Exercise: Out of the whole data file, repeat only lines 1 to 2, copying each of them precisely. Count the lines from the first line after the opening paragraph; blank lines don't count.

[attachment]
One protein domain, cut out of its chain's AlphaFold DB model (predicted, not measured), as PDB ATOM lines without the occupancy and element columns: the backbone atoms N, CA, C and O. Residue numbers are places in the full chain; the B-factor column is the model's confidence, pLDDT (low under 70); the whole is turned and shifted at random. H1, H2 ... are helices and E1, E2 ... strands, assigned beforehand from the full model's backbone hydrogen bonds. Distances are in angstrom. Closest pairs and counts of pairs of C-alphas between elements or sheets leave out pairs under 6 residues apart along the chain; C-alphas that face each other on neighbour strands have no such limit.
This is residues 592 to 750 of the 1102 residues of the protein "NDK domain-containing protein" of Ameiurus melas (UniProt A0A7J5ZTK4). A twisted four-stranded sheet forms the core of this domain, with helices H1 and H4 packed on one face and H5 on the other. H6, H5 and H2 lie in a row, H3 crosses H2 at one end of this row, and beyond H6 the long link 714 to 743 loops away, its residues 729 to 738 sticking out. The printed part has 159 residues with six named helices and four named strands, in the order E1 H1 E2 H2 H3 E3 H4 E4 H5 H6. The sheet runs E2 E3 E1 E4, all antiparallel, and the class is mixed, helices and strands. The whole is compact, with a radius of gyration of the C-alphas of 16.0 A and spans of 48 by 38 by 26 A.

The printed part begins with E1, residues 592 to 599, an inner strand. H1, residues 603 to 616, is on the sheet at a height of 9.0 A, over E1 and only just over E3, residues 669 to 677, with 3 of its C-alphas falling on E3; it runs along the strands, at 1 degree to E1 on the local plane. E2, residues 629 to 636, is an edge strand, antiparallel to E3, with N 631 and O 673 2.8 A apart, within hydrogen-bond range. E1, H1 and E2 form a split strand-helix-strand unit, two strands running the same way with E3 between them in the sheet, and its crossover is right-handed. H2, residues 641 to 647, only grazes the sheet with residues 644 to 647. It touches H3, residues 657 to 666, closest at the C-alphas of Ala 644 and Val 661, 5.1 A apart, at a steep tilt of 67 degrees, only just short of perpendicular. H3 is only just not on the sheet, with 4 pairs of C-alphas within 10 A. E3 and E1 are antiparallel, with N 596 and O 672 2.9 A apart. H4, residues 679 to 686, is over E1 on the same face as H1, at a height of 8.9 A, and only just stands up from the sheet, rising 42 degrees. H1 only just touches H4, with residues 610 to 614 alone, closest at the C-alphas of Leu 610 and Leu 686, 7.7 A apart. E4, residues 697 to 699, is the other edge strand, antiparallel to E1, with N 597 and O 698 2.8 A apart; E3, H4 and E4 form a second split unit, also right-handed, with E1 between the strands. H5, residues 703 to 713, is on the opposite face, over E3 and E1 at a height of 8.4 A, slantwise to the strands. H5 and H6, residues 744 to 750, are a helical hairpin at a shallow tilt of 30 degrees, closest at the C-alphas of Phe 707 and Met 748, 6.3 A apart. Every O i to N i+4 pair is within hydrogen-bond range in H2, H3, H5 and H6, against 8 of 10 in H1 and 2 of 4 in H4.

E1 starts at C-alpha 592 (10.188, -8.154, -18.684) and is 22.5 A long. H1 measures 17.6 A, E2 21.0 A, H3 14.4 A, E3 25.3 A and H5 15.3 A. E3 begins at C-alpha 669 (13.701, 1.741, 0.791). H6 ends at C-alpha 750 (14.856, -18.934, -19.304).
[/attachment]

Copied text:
This is residues 592 to 750 of the 1102 residues of the protein "NDK domain-containing protein" of Ameiurus melas (UniProt A0A7J5ZTK4). A twisted four-stranded sheet forms the core of this domain, with helices H1 and H4 packed on one face and H5 on the other. H6, H5 and H2 lie in a row, H3 crosses H2 at one end of this row, and beyond H6 the long link 714 to 743 loops away, its residues 729 to 738 sticking out. The printed part has 159 residues with six named helices and four named strands, in the order E1 H1 E2 H2 H3 E3 H4 E4 H5 H6. The sheet runs E2 E3 E1 E4, all antiparallel, and the class is mixed, helices and strands. The whole is compact, with a radius of gyration of the C-alphas of 16.0 A and spans of 48 by 38 by 26 A.

The printed part begins with E1, residues 592 to 599, an inner strand. H1, residues 603 to 616, is on the sheet at a height of 9.0 A, over E1 and only just over E3, residues 669 to 677, with 3 of its C-alphas falling on E3; it runs along the strands, at 1 degree to E1 on the local plane. E2, residues 629 to 636, is an edge strand, antiparallel to E3, with N 631 and O 673 2.8 A apart, within hydrogen-bond range. E1, H1 and E2 form a split strand-helix-strand unit, two strands running the same way with E3 between them in the sheet, and its crossover is right-handed. H2, residues 641 to 647, only grazes the sheet with residues 644 to 647. It touches H3, residues 657 to 666, closest at the C-alphas of Ala 644 and Val 661, 5.1 A apart, at a steep tilt of 67 degrees, only just short of perpendicular. H3 is only just not on the sheet, with 4 pairs of C-alphas within 10 A. E3 and E1 are antiparallel, with N 596 and O 672 2.9 A apart. H4, residues 679 to 686, is over E1 on the same face as H1, at a height of 8.9 A, and only just stands up from the sheet, rising 42 degrees. H1 only just touches H4, with residues 610 to 614 alone, closest at the C-alphas of Leu 610 and Leu 686, 7.7 A apart. E4, residues 697 to 699, is the other edge strand, antiparallel to E1, with N 597 and O 698 2.8 A apart; E3, H4 and E4 form a second split unit, also right-handed, with E1 between the strands. H5, residues 703 to 713, is on the opposite face, over E3 and E1 at a height of 8.4 A, slantwise to the strands. H5 and H6, residues 744 to 750, are a helical hairpin at a shallow tilt of 30 degrees, closest at the C-alphas of Phe 707 and Met 748, 6.3 A apart. Every O i to N i+4 pair is within hydrogen-bond range in H2, H3, H5 and H6, against 8 of 10 in H1 and 2 of 4 in H4.